Business skills vs inspection skills

Which is most important and by how much? Show as a percentage, as in the following example:

45% Inspection skills/55%: Business skills

Assuming the following:
Inspection skills. These are the skills required to capably:

  1. inspect the various home systems; and
  2. create and deliver a written inspection report of adequate quality.
  3. maintain training, including improving existing skills and developing new ones. 

Business administration skills, meaning tracking the performance of different aspects of business and making decisions and changes when necessary. These aspects include:

  1. marketing; 
  2. scheduling;
  3. call conversion; 
  4. taxes; 
  5. record-keeping; and
  6. payroll, for those with employees.

I’d have to say
60% inspection and 40% business

Merely because won’t matter how much business skill you have if you stink at the inspection skills

80 Business and 20 inspection

It’s easy to inspect a home. It’s easy to enter the industry. It’s easily replicated.

It’s not easy to run a business.


100% business skills in order to even start worrying about what skills you have as an inspector. If you don’t set up a plan for your business you won’t be inspecting anytime soon and you won’t grow as fast as you could. As for inspection skills that’s another ball of wax. In my opinion one should spend atleast a year learning on site from another inspector before inspecting a home on your own. Last thing you want to do is watch a family go up in flames in a house you inspected and wonder if you missed something.

Very interesting question…I believe the answer is dependent on the business model, goals of the individual and market share that is being considered.
Example A- high level of home system knowledge and good ability to articulate both verbally and in Written from the home condition and recommendation but minimal business skills. This person could hire the marketing, CPA and office personnel to create a stable growth business that would provide a good living but likely would not have a continued growth goal nor would that be advisable.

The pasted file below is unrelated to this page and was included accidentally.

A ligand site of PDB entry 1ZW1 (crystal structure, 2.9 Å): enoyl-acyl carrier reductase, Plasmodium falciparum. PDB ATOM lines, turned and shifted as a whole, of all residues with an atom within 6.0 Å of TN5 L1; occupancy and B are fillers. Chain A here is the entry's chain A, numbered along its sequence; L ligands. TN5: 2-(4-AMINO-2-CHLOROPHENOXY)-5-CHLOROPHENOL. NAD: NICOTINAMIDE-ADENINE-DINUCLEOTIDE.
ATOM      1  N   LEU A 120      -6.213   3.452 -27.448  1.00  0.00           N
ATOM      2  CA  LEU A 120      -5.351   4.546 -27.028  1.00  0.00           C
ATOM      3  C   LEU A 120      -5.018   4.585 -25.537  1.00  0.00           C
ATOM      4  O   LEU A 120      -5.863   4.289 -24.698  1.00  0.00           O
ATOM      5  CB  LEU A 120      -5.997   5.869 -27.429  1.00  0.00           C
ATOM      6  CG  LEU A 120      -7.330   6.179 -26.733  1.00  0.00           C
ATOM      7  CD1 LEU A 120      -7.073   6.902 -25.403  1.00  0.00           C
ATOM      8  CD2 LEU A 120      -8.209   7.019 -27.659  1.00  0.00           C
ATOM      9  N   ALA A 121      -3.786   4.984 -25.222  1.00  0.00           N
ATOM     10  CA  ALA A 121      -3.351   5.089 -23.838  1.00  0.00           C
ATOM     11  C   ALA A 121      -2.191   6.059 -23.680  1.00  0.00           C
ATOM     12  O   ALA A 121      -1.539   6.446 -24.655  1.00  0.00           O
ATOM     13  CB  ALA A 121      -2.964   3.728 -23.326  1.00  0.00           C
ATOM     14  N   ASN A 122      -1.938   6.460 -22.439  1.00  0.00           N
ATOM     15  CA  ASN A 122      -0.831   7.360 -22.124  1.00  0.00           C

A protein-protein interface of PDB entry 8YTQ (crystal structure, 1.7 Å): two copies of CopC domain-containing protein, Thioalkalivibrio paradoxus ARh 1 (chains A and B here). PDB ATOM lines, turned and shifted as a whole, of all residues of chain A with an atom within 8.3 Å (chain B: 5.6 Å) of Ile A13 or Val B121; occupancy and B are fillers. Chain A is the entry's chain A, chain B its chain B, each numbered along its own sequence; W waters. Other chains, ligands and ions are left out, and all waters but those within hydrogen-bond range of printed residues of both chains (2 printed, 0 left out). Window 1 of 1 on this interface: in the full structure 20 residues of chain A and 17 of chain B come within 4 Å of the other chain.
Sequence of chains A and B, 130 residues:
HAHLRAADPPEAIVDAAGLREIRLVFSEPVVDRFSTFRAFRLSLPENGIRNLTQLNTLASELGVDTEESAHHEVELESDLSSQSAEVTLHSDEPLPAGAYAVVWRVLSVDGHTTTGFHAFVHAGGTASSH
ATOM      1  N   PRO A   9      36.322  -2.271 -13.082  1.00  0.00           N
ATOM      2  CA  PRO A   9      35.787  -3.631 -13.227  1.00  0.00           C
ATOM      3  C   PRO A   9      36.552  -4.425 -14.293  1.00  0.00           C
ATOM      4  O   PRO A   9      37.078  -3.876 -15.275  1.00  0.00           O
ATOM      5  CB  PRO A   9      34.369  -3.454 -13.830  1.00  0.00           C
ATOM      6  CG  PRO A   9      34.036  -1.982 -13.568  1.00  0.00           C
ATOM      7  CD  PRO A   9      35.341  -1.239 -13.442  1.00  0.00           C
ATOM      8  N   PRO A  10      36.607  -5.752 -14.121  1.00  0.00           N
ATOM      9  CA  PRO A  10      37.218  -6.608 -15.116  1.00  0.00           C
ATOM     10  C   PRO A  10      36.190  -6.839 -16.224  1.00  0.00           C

B- business minded/skilled visionary who has a systematic approach and has learned the inspection process hands on using systems and processes and the knowledge necessary to fulfill the state or SOP requirements . This person again could grow the business to a level limited by their ability but to take it further could hire example A types and grow to the desired level but be at a disadvantage to example C as the limited technical skills would also limit the overall quality set by example.

C - the business gifted person who also has a high level of technical knowledge and can not only plan, monitor and reach goals but can excite as well. This person can not only grow substantially but can train and mold his team in keeping the hugest technical ability on the ground while building the business model than can be replicated again and again, limited potential only by the market available.

Over time all three could carve out substantial success but c mor likely than B and B more likely than A

50/50 would equal 50% results
100/100 would have few limits

75% inspection
25% business

ive done very little marketing and get 2 a day most every day. a well written report consistently and in a timely manner makes the phone ring. I find it hard to consider punctuality, professionalism, common courtesy, motivation, and initiative as “business” skills but I’m sure others would disagree.